The percentage increase in reduced glutathione level in hydroalcohol group was found to be 52.09 (100 mg/kg), 66.72 (200 mg/kg), 76.93 (400 mg/kg) whereas, in chloroform extract group percentage increase was found to be 74.64 (100 mg/kg), 83.96 (200 mg/kg), 88.60 (400 mg/kg) (Figure 6).
Effect of HA and CH extracts of Nyctanthes arbour-tristis L. on paw edema
The CH extract did not produce significant attenuation in edema at 100 mg/kg whereas 200 and 400 mg/kg produced significant attenuation in 1st hr. 100, 200 and 400 mg/kg produced significant attenuation at 2nd and 3rd hr. as compared to inflammation control group and percentage attenuation was found to be 37.96%, 29.62% and 37.96% respectively. Treatment with HA extract at 100, 200 and 400 mg/kg dose produced significant attenuation in anti-inflammatory activity at as compared to inflammation control group and percentage inhibition of was found to be was found to be 50%, 49.07% and 55.55% respectively. (Figure 7, 8)
Effect of HA and CH extracts of Nyctanthes arbour-tristis L. on tail flick method
In tail flick model, HA and CH extracts produced significant analgesic activity as compared to control group (Figure 9, 10). The percentage inhibition with HA and CH extracts at 100, 200 and 400 mg/kg was found to be 14.56%, 36.55%, 56.02% and 24.78%, 53.36% and 83.33% respectively as compared to control group. Treatment with Pentazocine 30 mg/kg produced significant analgesic activity and the percentage inhibition of tail flick response was 88.37%.
Effect of HA and CH extracts of Nyctanthes arbour-tristis L. on acetic acid induced writhing test
Oral administration of HA and CH extracts 30 minutes before stimulus significantly reduced the acetic acid induced writhing (Table 1). In acetic acid induced writhing test, the percentage inhibition of writhing in CH extract was 47.22%, 63.06% and 72.55% at 100, 200 and 400 mg/kg dose respectively. In HA extract, percentage inhibition of writhing was 19.78, 38.45 and 50.52% at 100, 200 and 400 mg/kg dose. Aspirin at a dose of 100 mg/kg produced significant decrease in writhing response (72.55%).
Table 1: Effect of HA and CH extracts of Nyctanthes arbour-tristis L. on acetic acid induced writhing test in mice.
(%age inhibition) (Mean ± SEM)
|Control||15.166 ± 0.929|
|Aspirin 100mg/kg||4.166 ± 0.437 (72.55%)|
|HA 100||12.166 ± 1.069 (19.78%)|
|HA 200||9.333 ± 0.305 (38.45%)|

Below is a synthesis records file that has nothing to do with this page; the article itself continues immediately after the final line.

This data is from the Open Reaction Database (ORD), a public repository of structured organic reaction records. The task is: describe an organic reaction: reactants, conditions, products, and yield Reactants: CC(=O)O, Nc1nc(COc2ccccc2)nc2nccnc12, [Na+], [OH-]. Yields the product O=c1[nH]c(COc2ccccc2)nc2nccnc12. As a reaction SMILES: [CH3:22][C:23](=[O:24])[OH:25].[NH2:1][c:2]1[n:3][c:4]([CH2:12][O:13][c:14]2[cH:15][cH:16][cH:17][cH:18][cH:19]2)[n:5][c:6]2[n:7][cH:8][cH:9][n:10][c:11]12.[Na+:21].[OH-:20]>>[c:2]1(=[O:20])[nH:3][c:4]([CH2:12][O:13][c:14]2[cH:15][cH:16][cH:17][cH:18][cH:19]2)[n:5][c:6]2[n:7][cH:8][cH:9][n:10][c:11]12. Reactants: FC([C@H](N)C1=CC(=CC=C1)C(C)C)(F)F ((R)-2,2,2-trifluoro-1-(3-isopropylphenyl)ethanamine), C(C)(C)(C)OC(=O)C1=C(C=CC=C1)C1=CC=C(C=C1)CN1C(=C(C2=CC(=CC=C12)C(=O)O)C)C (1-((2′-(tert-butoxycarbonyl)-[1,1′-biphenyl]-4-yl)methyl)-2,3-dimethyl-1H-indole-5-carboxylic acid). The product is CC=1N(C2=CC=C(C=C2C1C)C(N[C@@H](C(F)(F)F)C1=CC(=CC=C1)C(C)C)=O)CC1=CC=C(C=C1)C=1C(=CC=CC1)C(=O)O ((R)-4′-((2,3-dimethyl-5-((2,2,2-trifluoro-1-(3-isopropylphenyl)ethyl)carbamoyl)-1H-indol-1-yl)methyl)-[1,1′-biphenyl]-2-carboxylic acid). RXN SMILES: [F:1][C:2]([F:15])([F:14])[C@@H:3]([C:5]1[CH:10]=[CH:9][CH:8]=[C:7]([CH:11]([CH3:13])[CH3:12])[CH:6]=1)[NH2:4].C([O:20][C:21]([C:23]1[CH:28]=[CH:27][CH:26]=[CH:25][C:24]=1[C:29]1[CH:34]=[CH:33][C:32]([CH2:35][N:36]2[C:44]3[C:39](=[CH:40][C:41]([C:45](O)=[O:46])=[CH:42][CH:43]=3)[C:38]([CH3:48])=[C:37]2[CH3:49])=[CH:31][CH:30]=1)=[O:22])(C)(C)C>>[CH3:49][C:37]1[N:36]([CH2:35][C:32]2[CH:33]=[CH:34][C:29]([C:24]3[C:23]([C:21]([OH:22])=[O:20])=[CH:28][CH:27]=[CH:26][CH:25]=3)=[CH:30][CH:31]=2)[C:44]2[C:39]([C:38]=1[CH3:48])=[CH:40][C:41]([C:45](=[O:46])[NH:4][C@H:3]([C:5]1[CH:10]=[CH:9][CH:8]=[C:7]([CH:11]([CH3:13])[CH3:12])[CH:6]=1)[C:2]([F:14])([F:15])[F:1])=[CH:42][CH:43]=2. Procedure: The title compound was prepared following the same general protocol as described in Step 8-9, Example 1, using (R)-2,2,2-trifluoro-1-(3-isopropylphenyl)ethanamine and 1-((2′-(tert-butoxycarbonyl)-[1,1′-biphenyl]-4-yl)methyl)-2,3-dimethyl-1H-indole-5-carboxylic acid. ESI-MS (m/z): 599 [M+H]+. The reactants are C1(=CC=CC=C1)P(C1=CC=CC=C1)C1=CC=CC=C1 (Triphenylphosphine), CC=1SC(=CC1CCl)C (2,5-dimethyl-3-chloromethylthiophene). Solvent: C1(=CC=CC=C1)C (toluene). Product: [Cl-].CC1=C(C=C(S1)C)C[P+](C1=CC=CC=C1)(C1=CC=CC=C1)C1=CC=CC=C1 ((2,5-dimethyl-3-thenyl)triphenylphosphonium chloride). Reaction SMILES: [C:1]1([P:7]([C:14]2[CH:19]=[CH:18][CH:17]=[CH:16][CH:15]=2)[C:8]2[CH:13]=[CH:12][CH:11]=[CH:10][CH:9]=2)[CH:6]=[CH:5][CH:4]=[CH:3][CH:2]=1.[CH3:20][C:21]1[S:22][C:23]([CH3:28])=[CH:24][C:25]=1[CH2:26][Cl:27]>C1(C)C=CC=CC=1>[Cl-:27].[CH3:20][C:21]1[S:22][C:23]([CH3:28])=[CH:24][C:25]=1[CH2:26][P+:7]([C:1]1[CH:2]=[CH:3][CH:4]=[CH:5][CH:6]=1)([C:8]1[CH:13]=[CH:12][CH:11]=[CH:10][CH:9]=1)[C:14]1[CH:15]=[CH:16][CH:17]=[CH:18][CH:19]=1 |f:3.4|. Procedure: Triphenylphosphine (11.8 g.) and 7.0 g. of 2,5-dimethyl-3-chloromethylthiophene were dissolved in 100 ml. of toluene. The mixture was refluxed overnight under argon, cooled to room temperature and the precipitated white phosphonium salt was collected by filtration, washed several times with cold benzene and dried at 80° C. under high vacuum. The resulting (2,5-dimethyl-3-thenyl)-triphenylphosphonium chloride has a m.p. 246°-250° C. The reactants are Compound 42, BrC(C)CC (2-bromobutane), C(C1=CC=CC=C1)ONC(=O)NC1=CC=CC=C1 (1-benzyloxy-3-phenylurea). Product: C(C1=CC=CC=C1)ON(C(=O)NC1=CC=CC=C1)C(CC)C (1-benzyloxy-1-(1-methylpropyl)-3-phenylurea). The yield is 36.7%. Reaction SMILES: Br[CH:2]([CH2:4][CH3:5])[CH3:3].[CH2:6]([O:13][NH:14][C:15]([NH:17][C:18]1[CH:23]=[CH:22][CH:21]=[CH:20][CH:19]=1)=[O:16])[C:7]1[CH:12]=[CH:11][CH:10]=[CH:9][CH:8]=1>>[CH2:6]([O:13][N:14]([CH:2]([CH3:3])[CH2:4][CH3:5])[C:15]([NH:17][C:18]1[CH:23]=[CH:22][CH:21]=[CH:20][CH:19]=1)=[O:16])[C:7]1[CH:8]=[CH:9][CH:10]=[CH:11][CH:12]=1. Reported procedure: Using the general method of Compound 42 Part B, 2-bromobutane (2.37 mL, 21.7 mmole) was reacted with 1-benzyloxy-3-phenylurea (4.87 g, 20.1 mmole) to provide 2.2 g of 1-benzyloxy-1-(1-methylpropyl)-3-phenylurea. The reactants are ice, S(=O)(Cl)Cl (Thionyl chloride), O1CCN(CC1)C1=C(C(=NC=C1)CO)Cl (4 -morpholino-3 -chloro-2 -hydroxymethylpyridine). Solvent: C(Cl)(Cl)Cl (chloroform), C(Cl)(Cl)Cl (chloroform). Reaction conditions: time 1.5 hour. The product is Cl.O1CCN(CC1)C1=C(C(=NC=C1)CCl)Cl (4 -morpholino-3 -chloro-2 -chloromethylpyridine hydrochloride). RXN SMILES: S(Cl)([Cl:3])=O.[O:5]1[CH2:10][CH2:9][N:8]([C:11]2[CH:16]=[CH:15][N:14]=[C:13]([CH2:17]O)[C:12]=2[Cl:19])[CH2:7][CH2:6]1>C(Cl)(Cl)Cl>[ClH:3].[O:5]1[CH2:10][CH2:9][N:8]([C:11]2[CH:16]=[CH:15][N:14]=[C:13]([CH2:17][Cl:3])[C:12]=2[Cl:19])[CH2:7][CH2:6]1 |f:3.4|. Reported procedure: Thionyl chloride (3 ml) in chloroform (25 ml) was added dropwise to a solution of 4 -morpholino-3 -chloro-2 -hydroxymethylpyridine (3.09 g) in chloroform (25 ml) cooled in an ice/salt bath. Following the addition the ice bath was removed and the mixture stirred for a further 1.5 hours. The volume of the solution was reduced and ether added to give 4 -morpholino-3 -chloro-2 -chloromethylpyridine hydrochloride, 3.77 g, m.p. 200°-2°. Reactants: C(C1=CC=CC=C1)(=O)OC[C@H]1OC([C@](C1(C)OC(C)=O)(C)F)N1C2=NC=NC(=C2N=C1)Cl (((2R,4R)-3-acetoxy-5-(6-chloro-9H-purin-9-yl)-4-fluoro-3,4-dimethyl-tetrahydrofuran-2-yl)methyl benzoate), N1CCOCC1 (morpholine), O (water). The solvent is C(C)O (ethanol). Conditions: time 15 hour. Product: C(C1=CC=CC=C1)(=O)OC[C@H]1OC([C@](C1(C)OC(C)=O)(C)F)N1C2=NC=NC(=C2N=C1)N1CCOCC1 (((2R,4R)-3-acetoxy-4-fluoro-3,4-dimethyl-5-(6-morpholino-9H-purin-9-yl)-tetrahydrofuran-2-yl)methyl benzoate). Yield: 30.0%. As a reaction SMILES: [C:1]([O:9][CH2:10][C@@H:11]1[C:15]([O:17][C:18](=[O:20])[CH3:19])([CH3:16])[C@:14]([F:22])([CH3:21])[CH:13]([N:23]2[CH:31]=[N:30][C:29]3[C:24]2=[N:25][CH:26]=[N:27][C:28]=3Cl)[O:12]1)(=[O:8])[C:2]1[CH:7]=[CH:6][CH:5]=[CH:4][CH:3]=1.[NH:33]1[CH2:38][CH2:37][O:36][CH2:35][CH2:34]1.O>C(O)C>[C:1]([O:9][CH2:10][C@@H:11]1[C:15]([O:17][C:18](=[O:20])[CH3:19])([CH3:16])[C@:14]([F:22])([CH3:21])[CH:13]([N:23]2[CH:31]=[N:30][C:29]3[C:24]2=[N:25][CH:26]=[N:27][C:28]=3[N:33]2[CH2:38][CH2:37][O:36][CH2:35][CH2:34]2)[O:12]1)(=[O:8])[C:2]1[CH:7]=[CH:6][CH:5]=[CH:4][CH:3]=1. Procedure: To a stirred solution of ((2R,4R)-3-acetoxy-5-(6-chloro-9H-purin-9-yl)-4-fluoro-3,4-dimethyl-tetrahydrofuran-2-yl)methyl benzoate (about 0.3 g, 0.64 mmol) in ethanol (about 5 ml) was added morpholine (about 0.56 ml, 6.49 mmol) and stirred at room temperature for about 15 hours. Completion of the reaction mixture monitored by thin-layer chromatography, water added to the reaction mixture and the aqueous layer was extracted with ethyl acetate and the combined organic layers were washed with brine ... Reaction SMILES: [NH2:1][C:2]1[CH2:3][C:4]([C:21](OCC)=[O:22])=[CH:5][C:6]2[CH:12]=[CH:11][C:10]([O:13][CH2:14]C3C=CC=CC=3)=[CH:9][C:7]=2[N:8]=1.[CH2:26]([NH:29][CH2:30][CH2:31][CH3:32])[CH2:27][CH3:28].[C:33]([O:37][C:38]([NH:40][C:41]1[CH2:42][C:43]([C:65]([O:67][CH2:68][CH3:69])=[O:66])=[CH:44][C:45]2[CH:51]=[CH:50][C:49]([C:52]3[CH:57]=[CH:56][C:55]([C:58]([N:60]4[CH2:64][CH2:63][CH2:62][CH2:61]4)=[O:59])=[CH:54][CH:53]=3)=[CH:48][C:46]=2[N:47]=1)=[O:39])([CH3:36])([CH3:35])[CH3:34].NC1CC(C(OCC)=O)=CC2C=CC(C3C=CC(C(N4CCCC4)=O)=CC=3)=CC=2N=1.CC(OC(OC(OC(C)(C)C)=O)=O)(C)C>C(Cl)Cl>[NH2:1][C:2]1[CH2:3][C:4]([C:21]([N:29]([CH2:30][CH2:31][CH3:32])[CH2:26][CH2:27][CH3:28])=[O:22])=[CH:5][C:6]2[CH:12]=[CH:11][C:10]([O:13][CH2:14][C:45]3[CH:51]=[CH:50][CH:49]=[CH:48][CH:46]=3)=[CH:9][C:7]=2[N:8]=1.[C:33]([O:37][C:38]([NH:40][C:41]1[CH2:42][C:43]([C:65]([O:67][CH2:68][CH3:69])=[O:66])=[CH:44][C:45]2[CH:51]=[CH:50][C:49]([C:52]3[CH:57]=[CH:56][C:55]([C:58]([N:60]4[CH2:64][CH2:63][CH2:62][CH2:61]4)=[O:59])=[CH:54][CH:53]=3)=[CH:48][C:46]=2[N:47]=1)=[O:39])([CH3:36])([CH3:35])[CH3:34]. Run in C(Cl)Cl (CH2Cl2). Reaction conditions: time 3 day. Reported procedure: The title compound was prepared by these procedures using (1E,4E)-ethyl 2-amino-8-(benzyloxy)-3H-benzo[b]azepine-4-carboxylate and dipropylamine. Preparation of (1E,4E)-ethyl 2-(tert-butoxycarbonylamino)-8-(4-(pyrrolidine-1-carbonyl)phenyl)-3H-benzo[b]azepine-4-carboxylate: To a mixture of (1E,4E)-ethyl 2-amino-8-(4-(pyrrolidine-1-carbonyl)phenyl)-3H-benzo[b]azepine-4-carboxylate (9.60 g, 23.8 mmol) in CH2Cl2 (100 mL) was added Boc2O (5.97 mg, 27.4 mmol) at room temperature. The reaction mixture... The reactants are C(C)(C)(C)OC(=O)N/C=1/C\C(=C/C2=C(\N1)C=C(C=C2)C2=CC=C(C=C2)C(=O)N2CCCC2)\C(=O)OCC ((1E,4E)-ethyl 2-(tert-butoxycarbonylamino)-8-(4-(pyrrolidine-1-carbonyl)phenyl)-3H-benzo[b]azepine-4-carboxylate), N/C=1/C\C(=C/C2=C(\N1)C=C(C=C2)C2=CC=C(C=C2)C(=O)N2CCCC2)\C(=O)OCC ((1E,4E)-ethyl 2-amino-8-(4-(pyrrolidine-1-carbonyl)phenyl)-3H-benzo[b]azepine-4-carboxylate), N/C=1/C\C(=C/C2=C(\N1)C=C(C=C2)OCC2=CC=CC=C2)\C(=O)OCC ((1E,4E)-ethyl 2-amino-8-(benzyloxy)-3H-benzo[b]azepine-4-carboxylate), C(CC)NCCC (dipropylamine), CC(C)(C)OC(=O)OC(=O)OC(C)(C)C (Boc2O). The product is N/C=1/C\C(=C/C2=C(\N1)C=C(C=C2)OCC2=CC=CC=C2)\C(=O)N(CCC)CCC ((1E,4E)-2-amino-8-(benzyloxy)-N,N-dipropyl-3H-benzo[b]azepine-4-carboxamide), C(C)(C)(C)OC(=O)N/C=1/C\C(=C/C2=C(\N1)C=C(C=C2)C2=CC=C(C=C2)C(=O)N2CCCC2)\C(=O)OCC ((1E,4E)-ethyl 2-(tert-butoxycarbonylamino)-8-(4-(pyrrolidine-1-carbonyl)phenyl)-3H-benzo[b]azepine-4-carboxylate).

|HA 400||7.5 ± 0.699 (50.52%)|
|CH 100||8 ± 0.529 (47.22%)|
|CH 200||5.666 ± 0.722 (63.06%)|
|CH 400||4.166 ± 0.437 (72.55%)|
Fig. 1: Estimation of total phenol content in hydroalcohol and chloroform extracts of Nyctanthes arbour-tristis L.
Fig. 2: Reducing power assay of hydroalcohol and chloroform extracts of Nyctanthes arbour-tristis L.
Fig. 3: Curve showing % scavenging of hydrogen peroxide in hydroalcohol and chloroform extracts of Nyctanthes arbour-tristis L.
Fig. 4: Calibration curve showing % scavenging of DPPH by hydroalcohol and chloroform extracts of Nyctanthes arbour-tristis L.
Fig. 5: Antioxidant potential of Nyctanthes arbour-tristis L. in TBARS assay compared to MDA in blood serum. Values are expressed as mean ± SEM a: vs control; b: vs Inflammation control.
Fig. 6: Effect of hydroalcohol and chloroform extracts of Nyctanthes arbour-tristis L. on reduced glutathione. Values are expressed as mean ± SEM a: vs control; b: vs Inflammation control.
Fig. 7: Effect of chloroform extract of Nyctanthes arbour-tristis L. on carrageenan induced paw edema in rats. The data obtained from various groups were statistically analyzed using one-way ANOVA followed by Tukey’s Multiple Range Test. p<0.05, is considered statistically significant. a: vs control; b: vs Inflammation control.
Fig. 8: Effect of hydroalcohol extract of Nyctanthes arbour-tristis L. on carrageenan induced paw edema in rats. The data obtained from various groups were statistically analyzed using one-way ANOVA followed by Tukey’s Multiple Range Test. p<0.05, is considered statistically significant. a: vs control; b: vs Inflammation control.
Fig. 9: Effect of hydroalcohol extract of Nyctanthes arbour-tristis L. in Tail flick method. The data obtained from various groups were statistically analyzed using one-way ANOVA followed by Tukey’s Multiple Range Test. p<0.05, is considered statistically significant. a: vs control, b: vs HA 100 mg/kg.